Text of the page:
Library Journal
This collection of essays by Berry, the Roman Catholic priest and environmental theologian who died in June, date from the 1970s to Berry's final pieces. The earliest essays still present relevant challenges to Christian and other religious thinkers to reinterpret their own traditions in a global context and in relation to one another. Throughout, Berry describes an alienation from Earth and its functioning, especially in Western societies. We know of the physical world through our quantitative measurements and we know of God through our scriptures, theologies, and religious traditions, but we've lost the wonder of direct experience of the natural world. Without an understanding of the entire world as sacred, Berry believes that we are doomed. Berry particularly faults biblical linear history and the biblical call for human dominance of creation as helping establish the reductionist concept of Earth as simply a collection of "natural resources." VERDICT Because Berry delivers a consistent message throughout, general readers might be better served by reading these essays within a broader collection. But dedicated readers of ecology, theology, or religious philosophy will want to savor each one here.—Eric Norton, McMillan Memorial Lib., Wisconsin Rapids
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Product Details

  • ISBN-13: 9780231149525
  • Publisher: Columbia University Press
  • Publication date: 9/16/2009
  • Edition description: New Edition
  • Pages: 200
  • Sales rank: 791,902
  • Product dimensions: 5.80 (w) x 8.40 (h) x 1.00 (d)

Meet the Author

Thomas Berry (1914-2009) established the History of Religions Program at Fordham University and, with Wm. Theodore de Bary, founded the Oriental Thought and Religion Seminar at Columbia University. He was also the former director of the Riverdale Center for Religious Research. Along with his books Buddhism and Religions of India, his major publications include The Dream of the Earth, The Great Work, Evening Thoughts, and The Universe Story, with Brian Swimme.Mary Evelyn Tucker directs the Forum on Religion and Ecology at Yale where she teaches in a joint degree program between the School of Forestry and Environmental Studies and the Divinity School. She is the author of Moral and Spiritual Cultivation in Japanese Neo-Confucianism, The Philosophy of Qi, and Worldly Wonder: Religions Enter Their Ecological Phase.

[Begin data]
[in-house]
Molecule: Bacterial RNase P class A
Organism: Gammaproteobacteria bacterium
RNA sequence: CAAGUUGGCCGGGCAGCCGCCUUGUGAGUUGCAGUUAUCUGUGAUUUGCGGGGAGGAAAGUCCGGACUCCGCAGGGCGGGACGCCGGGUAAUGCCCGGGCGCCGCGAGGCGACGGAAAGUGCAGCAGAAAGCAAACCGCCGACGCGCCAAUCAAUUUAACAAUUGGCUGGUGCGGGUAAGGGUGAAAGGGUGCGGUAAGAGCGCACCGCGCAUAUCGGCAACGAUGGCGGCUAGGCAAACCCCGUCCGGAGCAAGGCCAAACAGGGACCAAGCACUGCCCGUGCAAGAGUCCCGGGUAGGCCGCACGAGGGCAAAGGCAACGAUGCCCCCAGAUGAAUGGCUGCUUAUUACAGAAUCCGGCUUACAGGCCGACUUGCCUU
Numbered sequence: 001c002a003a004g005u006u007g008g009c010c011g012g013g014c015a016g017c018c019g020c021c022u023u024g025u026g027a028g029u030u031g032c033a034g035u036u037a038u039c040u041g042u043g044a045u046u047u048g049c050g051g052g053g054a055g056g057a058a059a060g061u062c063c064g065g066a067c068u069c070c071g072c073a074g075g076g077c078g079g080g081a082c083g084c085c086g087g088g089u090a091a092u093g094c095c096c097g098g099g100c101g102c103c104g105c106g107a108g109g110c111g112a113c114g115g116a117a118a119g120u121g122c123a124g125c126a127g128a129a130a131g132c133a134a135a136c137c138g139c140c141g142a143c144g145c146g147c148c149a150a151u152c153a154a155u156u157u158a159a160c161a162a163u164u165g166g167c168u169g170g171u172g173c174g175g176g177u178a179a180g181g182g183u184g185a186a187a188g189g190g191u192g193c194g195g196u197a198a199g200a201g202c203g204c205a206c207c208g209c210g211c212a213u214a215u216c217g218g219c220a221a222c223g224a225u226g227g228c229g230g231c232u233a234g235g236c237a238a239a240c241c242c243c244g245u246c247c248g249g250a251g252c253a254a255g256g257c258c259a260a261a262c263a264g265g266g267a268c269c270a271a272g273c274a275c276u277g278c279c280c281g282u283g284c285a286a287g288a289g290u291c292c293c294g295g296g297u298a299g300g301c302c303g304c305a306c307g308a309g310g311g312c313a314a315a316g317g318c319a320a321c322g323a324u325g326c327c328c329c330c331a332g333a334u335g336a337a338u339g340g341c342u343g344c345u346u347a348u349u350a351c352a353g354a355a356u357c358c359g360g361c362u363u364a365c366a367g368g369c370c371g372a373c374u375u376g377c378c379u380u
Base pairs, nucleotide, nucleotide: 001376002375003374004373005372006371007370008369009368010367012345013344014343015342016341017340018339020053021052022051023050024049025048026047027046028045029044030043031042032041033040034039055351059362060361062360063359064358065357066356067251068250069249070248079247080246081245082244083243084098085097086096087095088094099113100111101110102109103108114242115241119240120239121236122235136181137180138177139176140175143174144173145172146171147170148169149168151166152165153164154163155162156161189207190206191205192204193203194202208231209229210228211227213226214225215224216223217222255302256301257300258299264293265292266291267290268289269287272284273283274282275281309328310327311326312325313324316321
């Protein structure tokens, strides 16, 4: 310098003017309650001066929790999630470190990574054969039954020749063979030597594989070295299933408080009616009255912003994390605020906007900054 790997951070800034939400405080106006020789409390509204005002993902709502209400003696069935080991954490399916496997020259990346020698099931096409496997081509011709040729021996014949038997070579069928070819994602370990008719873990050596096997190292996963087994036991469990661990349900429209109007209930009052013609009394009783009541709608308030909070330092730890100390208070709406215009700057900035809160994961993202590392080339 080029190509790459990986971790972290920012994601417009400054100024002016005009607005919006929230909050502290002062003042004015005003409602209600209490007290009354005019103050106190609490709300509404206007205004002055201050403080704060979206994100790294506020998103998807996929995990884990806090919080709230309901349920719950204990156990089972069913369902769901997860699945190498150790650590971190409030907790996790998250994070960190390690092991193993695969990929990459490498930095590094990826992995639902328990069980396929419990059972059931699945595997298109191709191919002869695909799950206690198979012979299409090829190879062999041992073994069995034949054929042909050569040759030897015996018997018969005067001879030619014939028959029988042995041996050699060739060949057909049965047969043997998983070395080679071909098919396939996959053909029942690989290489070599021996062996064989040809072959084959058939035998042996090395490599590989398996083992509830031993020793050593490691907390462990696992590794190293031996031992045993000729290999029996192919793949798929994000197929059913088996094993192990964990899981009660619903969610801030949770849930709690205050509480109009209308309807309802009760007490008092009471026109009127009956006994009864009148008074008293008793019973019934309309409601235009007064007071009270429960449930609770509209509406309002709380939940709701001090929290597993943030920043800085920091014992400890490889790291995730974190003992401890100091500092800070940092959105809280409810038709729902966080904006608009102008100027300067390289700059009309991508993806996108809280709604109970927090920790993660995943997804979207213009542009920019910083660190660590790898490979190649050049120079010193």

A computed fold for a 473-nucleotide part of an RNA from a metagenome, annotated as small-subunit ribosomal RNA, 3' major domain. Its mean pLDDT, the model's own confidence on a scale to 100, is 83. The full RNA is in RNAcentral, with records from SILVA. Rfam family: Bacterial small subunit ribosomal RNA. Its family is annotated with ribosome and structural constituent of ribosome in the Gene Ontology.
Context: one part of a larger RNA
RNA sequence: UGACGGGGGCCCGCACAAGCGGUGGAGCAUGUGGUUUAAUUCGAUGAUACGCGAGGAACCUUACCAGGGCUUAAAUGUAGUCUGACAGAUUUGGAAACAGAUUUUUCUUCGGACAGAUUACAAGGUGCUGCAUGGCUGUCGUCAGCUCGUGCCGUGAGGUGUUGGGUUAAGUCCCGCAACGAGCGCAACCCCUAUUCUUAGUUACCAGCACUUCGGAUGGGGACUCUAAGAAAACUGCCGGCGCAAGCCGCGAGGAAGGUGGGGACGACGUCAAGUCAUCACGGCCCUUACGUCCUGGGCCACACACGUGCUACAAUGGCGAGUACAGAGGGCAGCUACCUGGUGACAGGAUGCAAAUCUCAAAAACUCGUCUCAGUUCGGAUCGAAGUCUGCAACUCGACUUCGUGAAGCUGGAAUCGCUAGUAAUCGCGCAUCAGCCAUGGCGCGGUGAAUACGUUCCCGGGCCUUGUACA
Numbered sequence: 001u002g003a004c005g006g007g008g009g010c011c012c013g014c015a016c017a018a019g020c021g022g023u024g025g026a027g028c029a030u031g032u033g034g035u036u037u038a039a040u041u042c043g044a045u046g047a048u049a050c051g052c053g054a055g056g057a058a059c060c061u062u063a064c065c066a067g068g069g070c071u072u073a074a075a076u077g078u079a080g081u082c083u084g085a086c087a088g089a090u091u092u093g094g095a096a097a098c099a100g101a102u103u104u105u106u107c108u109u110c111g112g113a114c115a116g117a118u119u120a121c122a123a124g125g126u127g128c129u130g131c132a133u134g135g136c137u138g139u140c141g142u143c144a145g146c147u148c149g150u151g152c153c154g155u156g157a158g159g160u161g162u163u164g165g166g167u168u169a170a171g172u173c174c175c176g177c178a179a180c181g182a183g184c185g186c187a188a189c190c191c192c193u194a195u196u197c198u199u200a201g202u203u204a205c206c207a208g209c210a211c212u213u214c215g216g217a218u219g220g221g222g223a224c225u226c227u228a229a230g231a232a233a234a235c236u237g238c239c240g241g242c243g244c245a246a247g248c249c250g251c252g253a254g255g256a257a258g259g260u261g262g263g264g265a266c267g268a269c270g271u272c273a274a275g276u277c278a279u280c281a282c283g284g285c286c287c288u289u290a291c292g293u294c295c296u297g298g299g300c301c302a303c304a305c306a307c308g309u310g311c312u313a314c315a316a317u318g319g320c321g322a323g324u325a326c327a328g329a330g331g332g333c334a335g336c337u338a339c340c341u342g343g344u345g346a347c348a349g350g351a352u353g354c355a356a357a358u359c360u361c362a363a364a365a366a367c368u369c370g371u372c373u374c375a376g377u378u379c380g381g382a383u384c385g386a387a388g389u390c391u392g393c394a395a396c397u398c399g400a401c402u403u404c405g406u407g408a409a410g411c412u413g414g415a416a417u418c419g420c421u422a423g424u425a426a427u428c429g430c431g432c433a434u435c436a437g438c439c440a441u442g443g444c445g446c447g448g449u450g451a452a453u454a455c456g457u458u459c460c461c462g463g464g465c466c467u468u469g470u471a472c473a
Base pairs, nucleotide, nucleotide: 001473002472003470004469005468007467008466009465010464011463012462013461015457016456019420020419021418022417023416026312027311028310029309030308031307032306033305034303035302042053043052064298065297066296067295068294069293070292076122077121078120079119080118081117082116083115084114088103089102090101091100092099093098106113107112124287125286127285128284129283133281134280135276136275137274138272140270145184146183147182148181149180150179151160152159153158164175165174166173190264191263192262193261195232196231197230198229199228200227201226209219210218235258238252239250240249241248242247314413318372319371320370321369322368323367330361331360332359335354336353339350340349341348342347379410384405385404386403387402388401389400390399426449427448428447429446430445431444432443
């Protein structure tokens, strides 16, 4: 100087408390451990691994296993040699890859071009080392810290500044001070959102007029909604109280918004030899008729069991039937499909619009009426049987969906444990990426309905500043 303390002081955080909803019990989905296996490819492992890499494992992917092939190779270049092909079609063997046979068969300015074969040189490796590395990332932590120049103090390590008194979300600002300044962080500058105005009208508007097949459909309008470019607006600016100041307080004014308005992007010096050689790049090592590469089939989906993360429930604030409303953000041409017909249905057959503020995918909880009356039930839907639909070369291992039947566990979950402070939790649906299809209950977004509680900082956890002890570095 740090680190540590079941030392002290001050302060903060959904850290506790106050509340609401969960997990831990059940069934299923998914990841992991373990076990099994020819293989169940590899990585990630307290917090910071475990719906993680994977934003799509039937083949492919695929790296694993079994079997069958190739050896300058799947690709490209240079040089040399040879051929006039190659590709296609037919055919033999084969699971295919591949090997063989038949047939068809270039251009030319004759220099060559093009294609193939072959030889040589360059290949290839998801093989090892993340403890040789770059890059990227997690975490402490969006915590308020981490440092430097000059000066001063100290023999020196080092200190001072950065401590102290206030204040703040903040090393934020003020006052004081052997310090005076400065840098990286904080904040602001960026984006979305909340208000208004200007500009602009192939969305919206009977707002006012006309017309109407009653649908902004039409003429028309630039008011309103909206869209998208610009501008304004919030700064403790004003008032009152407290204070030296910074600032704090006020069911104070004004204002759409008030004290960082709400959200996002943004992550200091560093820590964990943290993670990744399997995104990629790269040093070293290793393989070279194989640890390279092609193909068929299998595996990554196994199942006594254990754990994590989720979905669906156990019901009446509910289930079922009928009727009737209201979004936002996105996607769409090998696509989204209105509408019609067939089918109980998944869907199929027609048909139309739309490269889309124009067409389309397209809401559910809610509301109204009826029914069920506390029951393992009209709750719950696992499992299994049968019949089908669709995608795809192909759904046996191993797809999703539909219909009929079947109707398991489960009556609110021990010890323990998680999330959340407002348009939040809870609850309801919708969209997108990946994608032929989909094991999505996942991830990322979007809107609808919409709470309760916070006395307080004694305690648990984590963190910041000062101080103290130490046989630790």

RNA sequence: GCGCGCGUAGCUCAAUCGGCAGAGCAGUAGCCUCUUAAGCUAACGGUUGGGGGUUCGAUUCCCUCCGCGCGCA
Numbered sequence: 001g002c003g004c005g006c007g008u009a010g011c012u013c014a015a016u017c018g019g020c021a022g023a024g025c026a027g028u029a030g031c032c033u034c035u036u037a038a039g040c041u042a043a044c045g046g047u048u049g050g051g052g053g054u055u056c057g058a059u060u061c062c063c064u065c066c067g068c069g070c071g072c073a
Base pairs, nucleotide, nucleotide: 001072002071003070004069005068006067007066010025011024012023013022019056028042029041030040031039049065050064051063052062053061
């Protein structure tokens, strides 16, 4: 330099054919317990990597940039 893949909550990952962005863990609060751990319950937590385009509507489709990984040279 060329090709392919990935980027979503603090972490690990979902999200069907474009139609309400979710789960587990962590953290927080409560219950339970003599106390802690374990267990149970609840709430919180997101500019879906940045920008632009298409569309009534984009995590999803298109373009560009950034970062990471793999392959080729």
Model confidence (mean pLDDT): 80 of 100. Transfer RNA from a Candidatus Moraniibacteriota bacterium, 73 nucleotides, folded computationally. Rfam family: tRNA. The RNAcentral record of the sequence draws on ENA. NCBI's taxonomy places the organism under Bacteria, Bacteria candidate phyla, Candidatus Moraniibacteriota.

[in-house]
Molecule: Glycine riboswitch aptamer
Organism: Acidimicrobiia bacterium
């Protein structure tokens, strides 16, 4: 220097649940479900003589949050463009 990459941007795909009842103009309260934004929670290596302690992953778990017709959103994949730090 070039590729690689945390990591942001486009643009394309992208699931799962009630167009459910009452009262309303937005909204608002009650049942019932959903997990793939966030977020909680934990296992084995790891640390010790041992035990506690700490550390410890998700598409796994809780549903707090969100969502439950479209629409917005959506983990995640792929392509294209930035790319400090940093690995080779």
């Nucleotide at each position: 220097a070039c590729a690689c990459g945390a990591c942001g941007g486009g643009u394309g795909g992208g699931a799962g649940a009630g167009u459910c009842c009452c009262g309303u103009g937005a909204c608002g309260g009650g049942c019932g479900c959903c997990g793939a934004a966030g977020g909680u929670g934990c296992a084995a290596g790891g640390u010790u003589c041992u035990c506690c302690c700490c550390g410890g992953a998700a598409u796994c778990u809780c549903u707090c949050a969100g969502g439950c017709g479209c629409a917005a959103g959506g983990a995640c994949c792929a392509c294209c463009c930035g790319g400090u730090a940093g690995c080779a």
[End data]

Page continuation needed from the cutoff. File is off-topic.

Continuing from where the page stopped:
Columbia University Press

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Table of Contents

Foreword by Mary Evelyn TuckerPart I 1. Traditional Religion in the Modern World (1972)2. Religion in the Global Human Community (1975)3. Alienation4. Historical and Contemporary SpiritualityPart II 5. The Spirituality of the Earth (1979)6. Religion in the Twenty-first Century (1993, 1996)7. Religion in the Ecozoic Era (1993)Part III 8. The Gaia Hypothesis: Its Religious Implications (1994)9. The Cosmology of Religions (1994, 1998)10. An Ecologically Sensitive Spirituality (1996)Part IV 11. The Universe as Divine Manifestation (2001)12. The Sacred Universe (1998, 2001)13. The World of Wonder (2001)NotesIndex

Columbia University Press